But environmental groups claim carbon capture technology is years away from being commercially viable and relying on this technology will undermine UK efforts to meet greenhouse emission reduction targets.
UK Business Minister John Hutton said investments in carbon capture technologies would be necessary as fossil fuels would continue to play a "leading role" in power generation over the next twenty years or so.
"As a country we have to accept the reality that, even in meeting our EU 2020 renewables target, fossil fuels will still play a major part for the next couple of decades at the very least," Hutton said during a speech to members of the think-tank the Adam Smith Institute.
"And there is nothing wrong with that - provided we are meeting our international obligations to reduce our carbon emissions," he added.
The government would therefore take the necessary steps to aid the "rapid deployment" of carbon capture and storage (CCS) technology, Hutton said. As well as the plan to make CCS mandatory for new coal-fired power plants, a commercial scale demonstration plant is under way that will be in operation in the UK within seven years.
"The Government is intervening in the right way to help develop this breakthrough technology."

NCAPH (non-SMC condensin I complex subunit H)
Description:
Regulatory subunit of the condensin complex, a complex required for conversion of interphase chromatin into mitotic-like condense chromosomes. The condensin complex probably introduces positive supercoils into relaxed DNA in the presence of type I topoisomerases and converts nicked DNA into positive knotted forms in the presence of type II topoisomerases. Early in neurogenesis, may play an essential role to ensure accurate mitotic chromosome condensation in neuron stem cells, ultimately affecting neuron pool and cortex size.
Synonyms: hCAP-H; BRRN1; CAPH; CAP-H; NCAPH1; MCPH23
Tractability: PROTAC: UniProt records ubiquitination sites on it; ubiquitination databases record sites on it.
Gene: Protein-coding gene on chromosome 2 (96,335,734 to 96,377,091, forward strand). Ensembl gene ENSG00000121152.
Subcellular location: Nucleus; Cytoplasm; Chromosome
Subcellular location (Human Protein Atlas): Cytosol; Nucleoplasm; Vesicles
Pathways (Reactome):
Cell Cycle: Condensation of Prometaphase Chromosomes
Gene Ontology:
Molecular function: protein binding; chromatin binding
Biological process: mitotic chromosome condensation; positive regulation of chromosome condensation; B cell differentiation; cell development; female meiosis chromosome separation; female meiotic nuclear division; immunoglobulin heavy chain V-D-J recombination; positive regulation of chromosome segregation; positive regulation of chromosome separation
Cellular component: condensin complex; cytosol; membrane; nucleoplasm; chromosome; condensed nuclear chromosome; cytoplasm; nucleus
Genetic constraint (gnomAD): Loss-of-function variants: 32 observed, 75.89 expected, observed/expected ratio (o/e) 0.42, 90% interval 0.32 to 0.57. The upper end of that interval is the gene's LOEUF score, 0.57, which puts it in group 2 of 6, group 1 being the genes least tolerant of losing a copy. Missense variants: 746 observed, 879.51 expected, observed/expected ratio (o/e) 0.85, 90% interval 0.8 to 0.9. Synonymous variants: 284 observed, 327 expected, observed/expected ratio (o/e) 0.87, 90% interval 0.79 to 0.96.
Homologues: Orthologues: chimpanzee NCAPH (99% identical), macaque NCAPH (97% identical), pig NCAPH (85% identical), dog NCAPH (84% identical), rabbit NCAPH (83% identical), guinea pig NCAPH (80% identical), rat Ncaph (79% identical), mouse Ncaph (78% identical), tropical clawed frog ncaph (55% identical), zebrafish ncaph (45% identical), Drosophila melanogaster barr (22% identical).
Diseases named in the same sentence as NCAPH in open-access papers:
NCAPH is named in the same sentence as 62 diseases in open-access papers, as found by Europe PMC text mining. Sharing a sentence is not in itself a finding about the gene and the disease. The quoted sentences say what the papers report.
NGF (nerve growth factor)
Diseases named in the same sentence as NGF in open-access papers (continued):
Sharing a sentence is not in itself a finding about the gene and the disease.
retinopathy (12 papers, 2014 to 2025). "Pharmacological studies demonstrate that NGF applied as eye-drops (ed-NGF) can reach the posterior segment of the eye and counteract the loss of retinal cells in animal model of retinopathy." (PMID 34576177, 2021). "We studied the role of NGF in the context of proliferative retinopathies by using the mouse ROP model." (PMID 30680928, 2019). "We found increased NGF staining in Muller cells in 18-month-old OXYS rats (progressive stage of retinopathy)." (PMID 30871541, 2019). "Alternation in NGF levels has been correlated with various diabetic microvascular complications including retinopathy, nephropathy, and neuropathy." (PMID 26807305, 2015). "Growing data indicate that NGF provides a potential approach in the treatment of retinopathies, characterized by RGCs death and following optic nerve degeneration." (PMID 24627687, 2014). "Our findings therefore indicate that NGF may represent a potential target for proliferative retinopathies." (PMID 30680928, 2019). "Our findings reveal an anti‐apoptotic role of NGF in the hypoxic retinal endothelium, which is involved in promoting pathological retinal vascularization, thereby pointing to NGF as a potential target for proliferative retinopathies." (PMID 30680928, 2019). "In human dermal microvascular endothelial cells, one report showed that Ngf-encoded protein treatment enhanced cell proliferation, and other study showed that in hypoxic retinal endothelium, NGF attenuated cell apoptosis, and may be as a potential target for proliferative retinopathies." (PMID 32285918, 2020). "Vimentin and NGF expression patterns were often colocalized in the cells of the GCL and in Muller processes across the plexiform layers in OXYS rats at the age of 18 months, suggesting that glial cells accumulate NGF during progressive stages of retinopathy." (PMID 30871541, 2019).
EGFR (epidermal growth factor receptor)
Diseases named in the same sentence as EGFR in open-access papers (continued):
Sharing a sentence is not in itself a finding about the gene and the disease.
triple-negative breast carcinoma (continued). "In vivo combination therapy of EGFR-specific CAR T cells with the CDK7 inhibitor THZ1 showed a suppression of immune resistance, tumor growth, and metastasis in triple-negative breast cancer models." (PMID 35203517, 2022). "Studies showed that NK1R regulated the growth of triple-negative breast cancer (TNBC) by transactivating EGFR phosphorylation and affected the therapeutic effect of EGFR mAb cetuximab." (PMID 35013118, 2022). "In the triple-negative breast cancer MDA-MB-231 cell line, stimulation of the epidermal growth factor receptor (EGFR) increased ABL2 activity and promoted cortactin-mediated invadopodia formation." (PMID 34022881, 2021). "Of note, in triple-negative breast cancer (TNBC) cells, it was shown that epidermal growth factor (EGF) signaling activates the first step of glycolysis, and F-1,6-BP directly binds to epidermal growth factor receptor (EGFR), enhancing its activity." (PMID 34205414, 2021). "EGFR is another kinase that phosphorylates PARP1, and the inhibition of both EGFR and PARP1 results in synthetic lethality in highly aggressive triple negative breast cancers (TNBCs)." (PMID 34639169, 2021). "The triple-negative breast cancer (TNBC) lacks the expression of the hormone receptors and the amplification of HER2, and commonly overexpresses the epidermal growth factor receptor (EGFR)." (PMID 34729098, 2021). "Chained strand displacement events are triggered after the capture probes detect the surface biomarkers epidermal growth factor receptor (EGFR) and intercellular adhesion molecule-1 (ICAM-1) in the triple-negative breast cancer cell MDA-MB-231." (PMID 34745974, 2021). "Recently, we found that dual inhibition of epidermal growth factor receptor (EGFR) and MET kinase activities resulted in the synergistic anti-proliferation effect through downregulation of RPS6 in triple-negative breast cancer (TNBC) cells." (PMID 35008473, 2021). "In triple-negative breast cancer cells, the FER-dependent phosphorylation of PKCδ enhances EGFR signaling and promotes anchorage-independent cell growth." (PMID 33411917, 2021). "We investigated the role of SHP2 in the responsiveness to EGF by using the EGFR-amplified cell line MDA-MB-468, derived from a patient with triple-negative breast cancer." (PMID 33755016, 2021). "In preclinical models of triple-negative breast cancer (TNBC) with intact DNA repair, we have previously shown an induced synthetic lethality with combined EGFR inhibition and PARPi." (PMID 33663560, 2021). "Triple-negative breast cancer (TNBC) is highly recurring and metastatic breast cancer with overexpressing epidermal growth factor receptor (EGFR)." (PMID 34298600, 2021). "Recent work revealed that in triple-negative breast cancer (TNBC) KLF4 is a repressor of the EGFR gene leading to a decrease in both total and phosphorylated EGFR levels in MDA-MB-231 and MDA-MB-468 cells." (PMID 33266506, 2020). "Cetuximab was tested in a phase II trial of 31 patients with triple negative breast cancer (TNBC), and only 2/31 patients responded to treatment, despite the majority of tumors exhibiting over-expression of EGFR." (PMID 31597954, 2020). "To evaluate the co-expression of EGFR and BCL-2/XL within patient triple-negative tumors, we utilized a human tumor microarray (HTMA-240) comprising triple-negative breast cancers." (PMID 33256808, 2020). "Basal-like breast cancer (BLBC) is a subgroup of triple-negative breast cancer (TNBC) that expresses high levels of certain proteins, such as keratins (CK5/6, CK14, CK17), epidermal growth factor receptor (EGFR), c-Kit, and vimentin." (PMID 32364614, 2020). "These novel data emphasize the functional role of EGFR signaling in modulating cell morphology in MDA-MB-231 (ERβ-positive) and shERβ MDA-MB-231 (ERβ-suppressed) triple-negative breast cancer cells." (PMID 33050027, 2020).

But Greenpeace said the rapid deployment of CCS technology would not be possible.
"CCS isn't close to being commercially viable yet, and may well not be for another decade, if at all," Greenpeace said in a statement.
"So any new coal plants built in the UK are likely to be pumping out vast quantities of CO2 for years to come, completely undermining the government's stated policy of reducing CO2 emissions by 80% by 2050."
Shadow Secretary for Business Alan Duncan also said focusing on CCS is inconsistent with the UK's emission reduction goals.
"CCS on a commercial scale is a good few years away and so in the short term there remains an insoluble conflict between building a coal-fired station and reducing emissions to meet our targets," Duncan said.
The UK Government's approval of CCS technology is particularly controversial as it is currently considering whether to grant a license for a coal-fired power generator in Kingsnorth in southeast England, which Greenpeace claims will be the first new coal-fired plant in Britain for 30 years.
Greenpeace says backing CCS technology will only pave the way for further coal-fired power plants to be built in the UK.